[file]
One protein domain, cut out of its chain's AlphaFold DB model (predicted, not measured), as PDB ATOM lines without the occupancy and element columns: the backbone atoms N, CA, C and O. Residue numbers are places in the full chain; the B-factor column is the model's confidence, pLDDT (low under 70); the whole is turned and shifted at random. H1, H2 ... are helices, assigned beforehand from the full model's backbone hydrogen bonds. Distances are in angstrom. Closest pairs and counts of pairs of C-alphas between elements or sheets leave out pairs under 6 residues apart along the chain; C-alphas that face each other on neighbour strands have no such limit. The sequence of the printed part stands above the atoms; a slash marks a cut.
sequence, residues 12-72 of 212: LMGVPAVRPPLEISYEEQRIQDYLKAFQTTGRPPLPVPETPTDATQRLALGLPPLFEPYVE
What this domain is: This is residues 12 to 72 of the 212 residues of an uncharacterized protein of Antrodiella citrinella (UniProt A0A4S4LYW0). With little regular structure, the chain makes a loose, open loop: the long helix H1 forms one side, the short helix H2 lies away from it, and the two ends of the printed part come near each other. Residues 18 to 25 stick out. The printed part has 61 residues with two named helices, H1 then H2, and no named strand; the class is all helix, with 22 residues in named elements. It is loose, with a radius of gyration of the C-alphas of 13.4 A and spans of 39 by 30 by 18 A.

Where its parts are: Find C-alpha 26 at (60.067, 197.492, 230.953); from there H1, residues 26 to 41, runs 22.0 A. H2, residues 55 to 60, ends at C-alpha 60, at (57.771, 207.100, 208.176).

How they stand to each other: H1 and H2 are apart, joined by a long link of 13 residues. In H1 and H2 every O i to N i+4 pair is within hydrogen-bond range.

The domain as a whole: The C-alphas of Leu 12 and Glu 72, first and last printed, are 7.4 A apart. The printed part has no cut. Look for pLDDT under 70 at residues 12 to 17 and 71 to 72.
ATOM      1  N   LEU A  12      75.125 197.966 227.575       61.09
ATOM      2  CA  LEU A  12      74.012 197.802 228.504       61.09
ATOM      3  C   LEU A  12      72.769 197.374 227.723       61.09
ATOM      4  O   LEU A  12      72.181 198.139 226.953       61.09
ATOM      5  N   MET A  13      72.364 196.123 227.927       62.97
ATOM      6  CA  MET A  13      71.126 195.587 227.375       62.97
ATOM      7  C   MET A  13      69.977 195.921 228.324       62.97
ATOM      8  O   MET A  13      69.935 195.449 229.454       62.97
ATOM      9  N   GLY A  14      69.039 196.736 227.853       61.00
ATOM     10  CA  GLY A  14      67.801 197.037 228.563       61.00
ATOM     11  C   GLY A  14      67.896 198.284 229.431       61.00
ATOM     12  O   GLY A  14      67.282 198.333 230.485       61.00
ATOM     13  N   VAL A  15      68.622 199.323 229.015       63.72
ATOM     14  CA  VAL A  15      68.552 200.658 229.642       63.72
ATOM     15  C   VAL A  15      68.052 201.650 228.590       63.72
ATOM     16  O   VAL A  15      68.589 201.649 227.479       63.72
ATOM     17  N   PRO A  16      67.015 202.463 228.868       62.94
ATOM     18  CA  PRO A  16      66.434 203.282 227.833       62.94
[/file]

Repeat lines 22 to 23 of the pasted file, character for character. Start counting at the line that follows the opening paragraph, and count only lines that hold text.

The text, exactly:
ATOM     17  N   PRO A  16      67.015 202.463 228.868       62.94
ATOM     18  CA  PRO A  16      66.434 203.282 227.833       62.94